Originally Answered: Is it very harmful for my baby to be around cigarette smoke some of the time?
On Christmas Day, my daughter met my husband's brother's wife for the first time. I was holding my daughter, and the woman REEKED of stale smoke that was clinging to her clothes, her hair, body, etc. I cannot stand to talk to her because of the smell. My daughter started fussing in less than two minutes. She didn't/doesn't normally fuss around people, so that was my conclusion-- she didn't like the smell of the stale smoke. Earlier in December we went to my husband's sister's wedding. Both my sister-in-law and her husband smoke. A friend of my SIL's also smokes. (All three of the women I just mentioned are mothers and have no reservations about smoking around their children.) They were all at my MIL's home for a dinner after the wedding. The downstairs of the house reeked of stale smoke. (I think my SIL's son's girlfriend was there as well, she also smokes.) My daughter was not happy downstairs that day. It could have either had been from the smoke smell and/or the commotion, as they do not know the meanings of the words "calm" and demure". Regardless, I kept my daughter upstairs where it was a bit calmer.
As has been said, second hand smoke is dangerous for anybody, regardless of age. I will not let my SIL baby-sit for my daughter for that reason. (There are other reasons, too. Even my husband agrees that she is not fit to care for our daughter.)
For the sake of your daughter, keep her away from the poison. Is it really necessary that your son goes to the bowling alley? Tell his grandfather that he can only see your son at your house and that he is to not smell of smoke. If he is offended, tell him that you want the best for your son and are concerned for his health with the exposure of cigarette smoke. If his grandfather objects, then sadly, it is his choice to spend his time with sticks of suicide than with his grandson. If your son's father can do it, surely he can, too.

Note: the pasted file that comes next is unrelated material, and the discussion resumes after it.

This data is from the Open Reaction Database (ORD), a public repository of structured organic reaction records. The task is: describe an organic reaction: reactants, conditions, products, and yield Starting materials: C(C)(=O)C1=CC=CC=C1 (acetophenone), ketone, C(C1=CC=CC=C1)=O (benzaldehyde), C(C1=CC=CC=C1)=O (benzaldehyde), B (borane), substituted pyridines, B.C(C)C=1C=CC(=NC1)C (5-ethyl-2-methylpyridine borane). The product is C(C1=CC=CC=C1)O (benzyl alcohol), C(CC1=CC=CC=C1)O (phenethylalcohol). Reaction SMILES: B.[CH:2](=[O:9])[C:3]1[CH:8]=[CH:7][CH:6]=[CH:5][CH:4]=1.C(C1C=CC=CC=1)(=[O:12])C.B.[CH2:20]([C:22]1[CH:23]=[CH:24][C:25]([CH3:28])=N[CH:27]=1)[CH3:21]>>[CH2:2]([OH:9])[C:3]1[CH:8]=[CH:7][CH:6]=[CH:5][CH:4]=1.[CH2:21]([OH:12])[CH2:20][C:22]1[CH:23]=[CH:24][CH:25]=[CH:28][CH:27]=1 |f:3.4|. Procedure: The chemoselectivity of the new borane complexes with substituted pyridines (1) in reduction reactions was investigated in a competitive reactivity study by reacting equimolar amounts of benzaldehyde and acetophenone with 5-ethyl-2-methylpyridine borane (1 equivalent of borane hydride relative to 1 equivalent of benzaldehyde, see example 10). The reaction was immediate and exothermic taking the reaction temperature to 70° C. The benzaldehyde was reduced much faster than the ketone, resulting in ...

I live in Ohio, where there is also a Smoke Free law. All public places, even bars and bowling alleys are smoke free. Actually, since bowling alleys can be a great place to take kids, I think they SHOULD be smoke free. I was for the Smoke Free laws even before I quit smoking. I was almost the one smoker amongst non-smokers and I knew then how annoying it could be to others. I wouldn't smoke around others unless they came to me, or said it was okay. Now I think it's really great to be able to take my daughter places and not have to worry about the poison. I am also thankful that I was smoke free for almost three years before she was conceived.